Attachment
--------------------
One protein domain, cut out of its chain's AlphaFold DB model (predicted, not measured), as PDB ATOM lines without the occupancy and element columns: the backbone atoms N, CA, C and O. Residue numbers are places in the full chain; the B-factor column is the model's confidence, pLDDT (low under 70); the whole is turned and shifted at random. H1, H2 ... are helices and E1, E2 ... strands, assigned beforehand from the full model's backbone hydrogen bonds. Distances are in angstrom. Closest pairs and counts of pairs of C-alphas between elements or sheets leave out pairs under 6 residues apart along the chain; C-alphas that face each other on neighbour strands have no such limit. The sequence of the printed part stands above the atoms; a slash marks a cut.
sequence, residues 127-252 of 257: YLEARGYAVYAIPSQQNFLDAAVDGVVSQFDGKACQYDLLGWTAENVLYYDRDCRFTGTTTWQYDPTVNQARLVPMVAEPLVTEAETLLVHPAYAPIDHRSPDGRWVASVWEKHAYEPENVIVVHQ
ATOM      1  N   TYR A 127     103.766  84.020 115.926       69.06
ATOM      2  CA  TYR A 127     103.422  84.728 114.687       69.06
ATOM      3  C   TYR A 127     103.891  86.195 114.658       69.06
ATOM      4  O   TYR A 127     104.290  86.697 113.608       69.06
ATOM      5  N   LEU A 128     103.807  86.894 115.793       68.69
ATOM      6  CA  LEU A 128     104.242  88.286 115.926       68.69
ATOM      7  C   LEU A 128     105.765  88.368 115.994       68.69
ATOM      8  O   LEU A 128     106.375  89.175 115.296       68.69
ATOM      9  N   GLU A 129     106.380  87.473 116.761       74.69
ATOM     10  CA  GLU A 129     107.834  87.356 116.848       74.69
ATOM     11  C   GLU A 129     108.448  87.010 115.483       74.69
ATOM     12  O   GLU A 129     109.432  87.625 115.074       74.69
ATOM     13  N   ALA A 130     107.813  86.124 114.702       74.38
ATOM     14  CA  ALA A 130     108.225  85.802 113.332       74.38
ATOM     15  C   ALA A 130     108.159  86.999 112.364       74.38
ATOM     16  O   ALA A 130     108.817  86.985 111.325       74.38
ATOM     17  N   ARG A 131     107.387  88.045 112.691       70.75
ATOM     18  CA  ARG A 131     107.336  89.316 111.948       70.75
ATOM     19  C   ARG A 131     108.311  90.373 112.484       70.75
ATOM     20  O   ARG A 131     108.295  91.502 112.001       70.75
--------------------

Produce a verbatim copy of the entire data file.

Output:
One protein domain, cut out of its chain's AlphaFold DB model (predicted, not measured), as PDB ATOM lines without the occupancy and element columns: the backbone atoms N, CA, C and O. Residue numbers are places in the full chain; the B-factor column is the model's confidence, pLDDT (low under 70); the whole is turned and shifted at random. H1, H2 ... are helices and E1, E2 ... strands, assigned beforehand from the full model's backbone hydrogen bonds. Distances are in angstrom. Closest pairs and counts of pairs of C-alphas between elements or sheets leave out pairs under 6 residues apart along the chain; C-alphas that face each other on neighbour strands have no such limit. The sequence of the printed part stands above the atoms; a slash marks a cut.
sequence, residues 127-252 of 257: YLEARGYAVYAIPSQQNFLDAAVDGVVSQFDGKACQYDLLGWTAENVLYYDRDCRFTGTTTWQYDPTVNQARLVPMVAEPLVTEAETLLVHPAYAPIDHRSPDGRWVASVWEKHAYEPENVIVVHQ
ATOM      1  N   TYR A 127     103.766  84.020 115.926       69.06
ATOM      2  CA  TYR A 127     103.422  84.728 114.687       69.06
ATOM      3  C   TYR A 127     103.891  86.195 114.658       69.06
ATOM      4  O   TYR A 127     104.290  86.697 113.608       69.06
ATOM      5  N   LEU A 128     103.807  86.894 115.793       68.69
ATOM      6  CA  LEU A 128     104.242  88.286 115.926       68.69
ATOM      7  C   LEU A 128     105.765  88.368 115.994       68.69
ATOM      8  O   LEU A 128     106.375  89.175 115.296       68.69
ATOM      9  N   GLU A 129     106.380  87.473 116.761       74.69
ATOM     10  CA  GLU A 129     107.834  87.356 116.848       74.69
ATOM     11  C   GLU A 129     108.448  87.010 115.483       74.69
ATOM     12  O   GLU A 129     109.432  87.625 115.074       74.69
ATOM     13  N   ALA A 130     107.813  86.124 114.702       74.38
ATOM     14  CA  ALA A 130     108.225  85.802 113.332       74.38
ATOM     15  C   ALA A 130     108.159  86.999 112.364       74.38
ATOM     16  O   ALA A 130     108.817  86.985 111.325       74.38
ATOM     17  N   ARG A 131     107.387  88.045 112.691       70.75
ATOM     18  CA  ARG A 131     107.336  89.316 111.948       70.75
ATOM     19  C   ARG A 131     108.311  90.373 112.484       70.75
ATOM     20  O   ARG A 131     108.295  91.502 112.001       70.75